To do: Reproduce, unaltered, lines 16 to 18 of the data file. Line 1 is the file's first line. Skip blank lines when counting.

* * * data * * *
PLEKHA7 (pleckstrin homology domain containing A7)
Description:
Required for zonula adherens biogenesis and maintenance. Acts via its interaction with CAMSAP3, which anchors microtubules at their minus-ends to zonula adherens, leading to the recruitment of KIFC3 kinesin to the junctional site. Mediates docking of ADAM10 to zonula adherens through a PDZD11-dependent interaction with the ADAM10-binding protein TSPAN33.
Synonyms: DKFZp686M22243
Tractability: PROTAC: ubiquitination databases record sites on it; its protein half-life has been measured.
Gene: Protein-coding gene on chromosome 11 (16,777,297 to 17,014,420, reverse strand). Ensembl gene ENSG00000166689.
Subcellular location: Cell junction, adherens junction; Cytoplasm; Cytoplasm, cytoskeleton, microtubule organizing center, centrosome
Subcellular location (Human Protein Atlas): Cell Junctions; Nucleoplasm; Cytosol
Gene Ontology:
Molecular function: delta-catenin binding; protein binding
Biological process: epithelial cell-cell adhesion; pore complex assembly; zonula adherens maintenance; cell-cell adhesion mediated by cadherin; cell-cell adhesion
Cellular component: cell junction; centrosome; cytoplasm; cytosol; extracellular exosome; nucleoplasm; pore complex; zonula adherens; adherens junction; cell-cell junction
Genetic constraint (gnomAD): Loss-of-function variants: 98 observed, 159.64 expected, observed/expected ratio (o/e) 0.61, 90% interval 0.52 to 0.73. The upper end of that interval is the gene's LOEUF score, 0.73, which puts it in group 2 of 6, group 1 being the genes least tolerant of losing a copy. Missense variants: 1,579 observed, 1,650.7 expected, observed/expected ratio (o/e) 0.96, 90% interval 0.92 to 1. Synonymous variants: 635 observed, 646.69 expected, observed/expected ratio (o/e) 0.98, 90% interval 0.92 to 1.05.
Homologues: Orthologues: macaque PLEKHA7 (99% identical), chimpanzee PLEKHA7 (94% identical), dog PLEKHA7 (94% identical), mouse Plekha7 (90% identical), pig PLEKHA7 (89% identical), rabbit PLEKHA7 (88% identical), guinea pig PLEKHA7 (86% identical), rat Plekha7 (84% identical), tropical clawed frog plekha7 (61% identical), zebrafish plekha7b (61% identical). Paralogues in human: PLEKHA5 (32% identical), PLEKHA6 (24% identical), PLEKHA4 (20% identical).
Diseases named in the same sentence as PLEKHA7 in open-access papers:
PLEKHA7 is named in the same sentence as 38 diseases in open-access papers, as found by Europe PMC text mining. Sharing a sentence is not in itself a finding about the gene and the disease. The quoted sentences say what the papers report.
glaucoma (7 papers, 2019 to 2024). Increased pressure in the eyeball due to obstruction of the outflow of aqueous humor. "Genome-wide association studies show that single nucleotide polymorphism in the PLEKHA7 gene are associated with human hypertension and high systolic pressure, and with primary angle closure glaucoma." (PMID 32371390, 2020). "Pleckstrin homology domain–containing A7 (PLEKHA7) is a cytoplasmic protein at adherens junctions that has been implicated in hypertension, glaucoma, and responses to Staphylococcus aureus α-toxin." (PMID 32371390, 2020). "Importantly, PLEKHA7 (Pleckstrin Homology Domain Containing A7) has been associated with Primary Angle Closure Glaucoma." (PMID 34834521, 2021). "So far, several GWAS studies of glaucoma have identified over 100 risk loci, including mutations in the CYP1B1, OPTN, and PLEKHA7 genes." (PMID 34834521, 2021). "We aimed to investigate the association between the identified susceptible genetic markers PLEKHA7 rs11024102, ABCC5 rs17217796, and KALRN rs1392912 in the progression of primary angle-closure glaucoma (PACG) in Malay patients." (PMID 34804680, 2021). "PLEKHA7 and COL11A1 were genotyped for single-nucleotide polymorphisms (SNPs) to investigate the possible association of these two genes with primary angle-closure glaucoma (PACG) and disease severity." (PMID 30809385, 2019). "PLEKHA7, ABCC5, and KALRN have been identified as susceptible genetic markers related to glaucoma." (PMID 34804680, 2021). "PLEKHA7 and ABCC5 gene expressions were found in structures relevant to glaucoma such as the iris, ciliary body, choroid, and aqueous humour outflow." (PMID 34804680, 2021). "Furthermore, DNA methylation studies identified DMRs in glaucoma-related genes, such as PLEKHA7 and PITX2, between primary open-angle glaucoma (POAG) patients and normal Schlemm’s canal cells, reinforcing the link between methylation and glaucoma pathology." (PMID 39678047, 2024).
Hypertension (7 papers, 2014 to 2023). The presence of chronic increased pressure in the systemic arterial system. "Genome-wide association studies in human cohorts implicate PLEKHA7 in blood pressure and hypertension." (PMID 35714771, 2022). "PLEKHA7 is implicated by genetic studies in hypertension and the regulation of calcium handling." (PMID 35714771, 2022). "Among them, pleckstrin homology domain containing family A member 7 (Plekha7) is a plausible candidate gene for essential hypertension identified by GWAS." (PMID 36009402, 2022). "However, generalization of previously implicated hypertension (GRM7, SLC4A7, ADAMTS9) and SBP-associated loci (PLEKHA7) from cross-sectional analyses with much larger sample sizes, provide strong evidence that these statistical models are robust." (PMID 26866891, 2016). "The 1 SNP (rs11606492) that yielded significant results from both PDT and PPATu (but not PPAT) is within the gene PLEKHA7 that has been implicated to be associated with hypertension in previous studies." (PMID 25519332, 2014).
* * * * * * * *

PLEKHA7 is named in the same sentence as 38 diseases in open-access papers, as found by Europe PMC text mining. Sharing a sentence is not in itself a finding about the gene and the disease. The quoted sentences say what the papers report.
glaucoma (7 papers, 2019 to 2024). Increased pressure in the eyeball due to obstruction of the outflow of aqueous humor. "Genome-wide association studies show that single nucleotide polymorphism in the PLEKHA7 gene are associated with human hypertension and high systolic pressure, and with primary angle closure glaucoma." (PMID 32371390, 2020). "Pleckstrin homology domain–containing A7 (PLEKHA7) is a cytoplasmic protein at adherens junctions that has been implicated in hypertension, glaucoma, and responses to Staphylococcus aureus α-toxin." (PMID 32371390, 2020). "Importantly, PLEKHA7 (Pleckstrin Homology Domain Containing A7) has been associated with Primary Angle Closure Glaucoma." (PMID 34834521, 2021). "So far, several GWAS studies of glaucoma have identified over 100 risk loci, including mutations in the CYP1B1, OPTN, and PLEKHA7 genes." (PMID 34834521, 2021). "We aimed to investigate the association between the identified susceptible genetic markers PLEKHA7 rs11024102, ABCC5 rs17217796, and KALRN rs1392912 in the progression of primary angle-closure glaucoma (PACG) in Malay patients." (PMID 34804680, 2021). "PLEKHA7 and COL11A1 were genotyped for single-nucleotide polymorphisms (SNPs) to investigate the possible association of these two genes with primary angle-closure glaucoma (PACG) and disease severity." (PMID 30809385, 2019). "PLEKHA7, ABCC5, and KALRN have been identified as susceptible genetic markers related to glaucoma." (PMID 34804680, 2021). "PLEKHA7 and ABCC5 gene expressions were found in structures relevant to glaucoma such as the iris, ciliary body, choroid, and aqueous humour outflow." (PMID 34804680, 2021). "Furthermore, DNA methylation studies identified DMRs in glaucoma-related genes, such as PLEKHA7 and PITX2, between primary open-angle glaucoma (POAG) patients and normal Schlemm’s canal cells, reinforcing the link between methylation and glaucoma pathology." (PMID 39678047, 2024).
Hypertension (7 papers, 2014 to 2023). The presence of chronic increased pressure in the systemic arterial system. "Genome-wide association studies in human cohorts implicate PLEKHA7 in blood pressure and hypertension." (PMID 35714771, 2022). "PLEKHA7 is implicated by genetic studies in hypertension and the regulation of calcium handling." (PMID 35714771, 2022). "Among them, pleckstrin homology domain containing family A member 7 (Plekha7) is a plausible candidate gene for essential hypertension identified by GWAS." (PMID 36009402, 2022). "However, generalization of previously implicated hypertension (GRM7, SLC4A7, ADAMTS9) and SBP-associated loci (PLEKHA7) from cross-sectional analyses with much larger sample sizes, provide strong evidence that these statistical models are robust." (PMID 26866891, 2016). "The 1 SNP (rs11606492) that yielded significant results from both PDT and PPATu (but not PPAT) is within the gene PLEKHA7 that has been implicated to be associated with hypertension in previous studies." (PMID 25519332, 2014).